Thank you to everyone for your support of S4 over the years. Since our founding in 2005, we made substantial progress on the issue of Social Security reform. What started as a project of two impassioned college students -- our founders, Jonathan Swanson and Patrick Wetherille -- quickly grew into a grassroots movement that swept across the country. By 2009, we had over 11,000 members.
It would be impossible to list all of S4's successes since 2005, but we are grateful for all of the recognition and support that we received. Perhaps most important, S4 proved the conventional wisdom wrong. Young people do care about the future of this country, and by banding together, we can make a difference. And when all else fails, it helps to have an ostrich costume or two.
Here is a quick update of what S4 leaders are doing today:
Conveniently, part of the answer came just one week later in the June 8 edition of Newsweek. I can't find the graphic online, but if you'll turn to page 6 of the magazine, you can see that 57% of all letters to the editor received in the week prior to publication were regarding Samuelson's article. An article about Iran generated the second-highest number of letters, at 19%.
Of the seven letters that Newsweek printed, how many of them were about Samuelson's article? Four of the seven, which equates almost exactly to 57%? Three of the seven, which would underrepresent the Samuelson letters by almost 15%? Two of the seven letters? One?
The answer: zero. That's right, not a single reader response to the Samuelson article appears in the Newsweek dated June 8.
Not only does this shed some light on the stumbling blocks to a serious conversation about reform, but it may also provide a clue as to why publications such as Newsweek are having trouble connecting with their readers.
In case you missed it, the trustees of Medicare and Social Security released their annual report yesterday. The news was not good:
Social Security and Medicare are fading even faster under the weight of the recession, heading for insolvency years sooner than previously expected, the government warned Tuesday.
Medicare already is paying out more money than it receives, something that happened for the first time last year. And Social Security will be by 2016, a year sooner than had been projected, the trustees' annual report said.
Obama has said that he will oppose benefit cuts and personal accounts in Social Security, which leads one to assume that young workers will soon be asked to pay even more money into the system. But why should we agree to higher taxes, especially when Congress will continue to waste the Social Security surplus on pork projects totally unrelated to retirement?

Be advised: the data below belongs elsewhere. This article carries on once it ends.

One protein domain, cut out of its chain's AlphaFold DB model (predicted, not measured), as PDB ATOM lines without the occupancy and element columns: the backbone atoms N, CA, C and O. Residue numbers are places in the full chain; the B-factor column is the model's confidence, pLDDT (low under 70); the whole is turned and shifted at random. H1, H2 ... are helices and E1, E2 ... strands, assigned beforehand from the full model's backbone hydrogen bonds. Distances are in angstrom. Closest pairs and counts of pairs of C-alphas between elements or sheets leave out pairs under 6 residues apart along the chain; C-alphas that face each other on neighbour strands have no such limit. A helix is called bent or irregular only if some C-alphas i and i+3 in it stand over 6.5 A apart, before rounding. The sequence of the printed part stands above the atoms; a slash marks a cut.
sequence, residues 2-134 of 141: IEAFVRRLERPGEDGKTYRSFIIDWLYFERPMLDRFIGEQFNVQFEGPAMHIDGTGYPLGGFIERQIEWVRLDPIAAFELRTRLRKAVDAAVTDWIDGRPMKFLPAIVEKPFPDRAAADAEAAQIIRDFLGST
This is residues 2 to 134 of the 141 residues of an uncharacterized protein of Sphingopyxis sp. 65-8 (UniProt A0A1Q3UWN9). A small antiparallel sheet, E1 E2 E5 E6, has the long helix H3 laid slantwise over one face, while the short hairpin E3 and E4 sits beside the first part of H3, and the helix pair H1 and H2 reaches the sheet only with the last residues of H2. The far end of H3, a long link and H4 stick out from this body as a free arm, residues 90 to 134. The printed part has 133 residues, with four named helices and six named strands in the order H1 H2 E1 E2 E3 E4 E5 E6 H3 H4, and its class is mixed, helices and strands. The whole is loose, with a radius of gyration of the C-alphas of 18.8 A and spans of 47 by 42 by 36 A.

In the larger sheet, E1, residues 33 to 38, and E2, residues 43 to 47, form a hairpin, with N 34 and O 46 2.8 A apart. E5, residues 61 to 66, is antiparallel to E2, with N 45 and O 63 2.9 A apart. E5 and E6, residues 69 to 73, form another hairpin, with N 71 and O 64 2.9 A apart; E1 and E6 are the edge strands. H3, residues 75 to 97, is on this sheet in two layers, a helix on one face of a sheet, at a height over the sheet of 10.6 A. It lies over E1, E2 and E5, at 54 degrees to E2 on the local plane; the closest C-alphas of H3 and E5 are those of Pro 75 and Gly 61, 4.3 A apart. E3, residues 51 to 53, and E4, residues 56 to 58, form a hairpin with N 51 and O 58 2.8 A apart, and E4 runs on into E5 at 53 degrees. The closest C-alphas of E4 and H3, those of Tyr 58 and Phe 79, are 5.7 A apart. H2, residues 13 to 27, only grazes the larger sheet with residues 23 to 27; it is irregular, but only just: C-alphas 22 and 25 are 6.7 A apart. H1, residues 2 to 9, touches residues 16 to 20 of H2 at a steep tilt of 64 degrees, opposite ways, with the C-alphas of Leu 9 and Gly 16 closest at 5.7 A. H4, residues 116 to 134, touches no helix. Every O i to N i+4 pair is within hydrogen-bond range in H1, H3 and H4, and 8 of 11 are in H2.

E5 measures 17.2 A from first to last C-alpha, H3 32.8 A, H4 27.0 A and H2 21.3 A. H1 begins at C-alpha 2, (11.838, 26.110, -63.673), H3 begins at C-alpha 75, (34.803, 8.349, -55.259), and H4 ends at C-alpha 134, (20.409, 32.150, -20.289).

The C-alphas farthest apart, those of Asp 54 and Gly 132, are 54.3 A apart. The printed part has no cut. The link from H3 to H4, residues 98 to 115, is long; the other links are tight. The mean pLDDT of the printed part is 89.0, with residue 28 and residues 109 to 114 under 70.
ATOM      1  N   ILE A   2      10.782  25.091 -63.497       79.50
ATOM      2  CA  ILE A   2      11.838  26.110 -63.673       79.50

For many older baby boomers who once felt comfortable but have seen their 401(k)s and other accounts eviscerated the past two years, the magic words are no longer "stock market" -- they're "Social Security." That program, which is going to need to cut growth in benefits or get a huge bailout in a few years, is assuming a more important role in retirement planning than it has in decades.
The only problem with arguing that Social Security is becoming more important? It's not true. Yesterday, U.S. News & World Report highlighted this finding from a recent Gallup poll:
Given the decline in other investments, you might expect Americans to say they will increasingly rely on Social Security to finance retirement. But that didn’t happen. About 30 percent of Americans expect Social Security to be a major source of retirement income. This is roughly the same as last year and has remained fairly steady throughout the past decade.
It's okay to disagree with personal accounts, but let's have a fair fight. As Senator Daniel Patrick Moynahan said, "Everyone is entitled to his own opinion, but not his own facts."
From the article "Social Security: young voters worry about toll of taxes":
At a recent panel discussion on entitlement reform at the Heritage Foundation, Ryan Lynch, national director of Students for Saving Social Security, pointed out that young Americans will only receive 75 percent of the retirement benefits that they are promised. Young Americans are putting money into a system that they may never benefit from.
“One out of every eight dollars that we make is going into Social Security,” Lynch said. “This is money that we could be saving.”
Thus Lynch and Students for Saving Social Security advocate for personal retirement accounts.
The S4 Web site explains that with PRAs, young Americans could set aside a portion of their Social Security taxes, investing them in stocks, bonds and equities throughout their working life. By doing this they would gradually grow funds to prepare for a comfortable living once they leave the workforce.
S4 has 324 chapters in schools across the United States. Jo Jensen, executive director of S4, explained that college students are supporting the cause of S4 by writing letters and talking to their representatives in Congress. This, she said, affects the way legislators think about the issue. It also affects the young people involved in the process.
“Social Security is a stepping stone to other political issues for young voters,” she said. “Our first goal is to talk about the issue.”
"To preserve our long-term fiscal health, we must also address the
growing costs in Medicare and Social Security. Comprehensive health
care reform is the best way to strengthen Medicare for years to come.
And we must also begin a conversation on how to do the same for Social
Security, while creating tax-free universal savings accounts for all
President Obama has pledged to cut the deficit and has recognized that he cannot do that without addressing Medicare and Social Security.